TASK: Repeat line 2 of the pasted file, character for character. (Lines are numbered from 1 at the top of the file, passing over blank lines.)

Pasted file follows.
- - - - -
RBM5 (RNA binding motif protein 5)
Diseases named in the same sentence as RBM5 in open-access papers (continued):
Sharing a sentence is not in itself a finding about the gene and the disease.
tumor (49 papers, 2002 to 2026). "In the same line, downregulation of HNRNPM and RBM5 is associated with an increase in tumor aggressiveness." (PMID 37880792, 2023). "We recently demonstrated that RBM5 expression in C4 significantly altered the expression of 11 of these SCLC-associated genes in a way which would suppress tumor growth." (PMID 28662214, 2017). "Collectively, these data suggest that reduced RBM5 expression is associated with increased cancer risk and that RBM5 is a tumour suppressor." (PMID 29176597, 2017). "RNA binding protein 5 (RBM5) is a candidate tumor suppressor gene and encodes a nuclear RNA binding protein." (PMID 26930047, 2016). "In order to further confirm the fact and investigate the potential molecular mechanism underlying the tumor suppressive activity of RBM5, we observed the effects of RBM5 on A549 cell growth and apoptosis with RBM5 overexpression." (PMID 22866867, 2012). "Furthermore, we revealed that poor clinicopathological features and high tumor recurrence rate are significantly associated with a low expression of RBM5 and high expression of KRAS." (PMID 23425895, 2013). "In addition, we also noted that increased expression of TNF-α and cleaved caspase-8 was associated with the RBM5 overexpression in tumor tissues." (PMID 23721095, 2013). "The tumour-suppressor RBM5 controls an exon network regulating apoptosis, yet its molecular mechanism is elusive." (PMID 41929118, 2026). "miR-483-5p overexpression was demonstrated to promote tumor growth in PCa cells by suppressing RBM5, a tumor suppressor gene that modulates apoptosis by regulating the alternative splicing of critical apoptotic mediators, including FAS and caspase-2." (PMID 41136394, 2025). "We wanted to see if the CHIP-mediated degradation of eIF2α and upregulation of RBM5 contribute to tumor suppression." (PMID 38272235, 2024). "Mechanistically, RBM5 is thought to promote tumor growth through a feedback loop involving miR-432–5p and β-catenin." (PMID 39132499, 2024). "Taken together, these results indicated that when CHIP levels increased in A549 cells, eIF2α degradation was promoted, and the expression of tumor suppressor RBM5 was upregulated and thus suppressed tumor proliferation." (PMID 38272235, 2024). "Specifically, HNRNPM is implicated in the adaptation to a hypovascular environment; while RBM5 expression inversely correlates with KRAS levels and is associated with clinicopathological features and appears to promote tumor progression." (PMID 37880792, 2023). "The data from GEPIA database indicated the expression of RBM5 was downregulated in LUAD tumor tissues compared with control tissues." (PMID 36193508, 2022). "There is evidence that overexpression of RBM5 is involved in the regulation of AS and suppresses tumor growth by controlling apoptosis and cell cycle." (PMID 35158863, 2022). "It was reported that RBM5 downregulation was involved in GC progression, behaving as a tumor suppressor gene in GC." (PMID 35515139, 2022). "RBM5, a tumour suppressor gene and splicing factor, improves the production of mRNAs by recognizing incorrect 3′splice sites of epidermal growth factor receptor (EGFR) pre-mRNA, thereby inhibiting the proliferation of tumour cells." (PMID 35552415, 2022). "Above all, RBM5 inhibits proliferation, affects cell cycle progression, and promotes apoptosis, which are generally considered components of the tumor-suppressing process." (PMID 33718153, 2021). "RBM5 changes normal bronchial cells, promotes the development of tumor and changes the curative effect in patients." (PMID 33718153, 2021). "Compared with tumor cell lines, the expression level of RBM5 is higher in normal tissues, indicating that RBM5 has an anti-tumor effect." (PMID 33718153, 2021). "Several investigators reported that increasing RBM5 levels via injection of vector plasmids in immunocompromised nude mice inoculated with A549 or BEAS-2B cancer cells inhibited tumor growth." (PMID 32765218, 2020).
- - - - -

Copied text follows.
Diseases named in the same sentence as RBM5 in open-access papers (continued):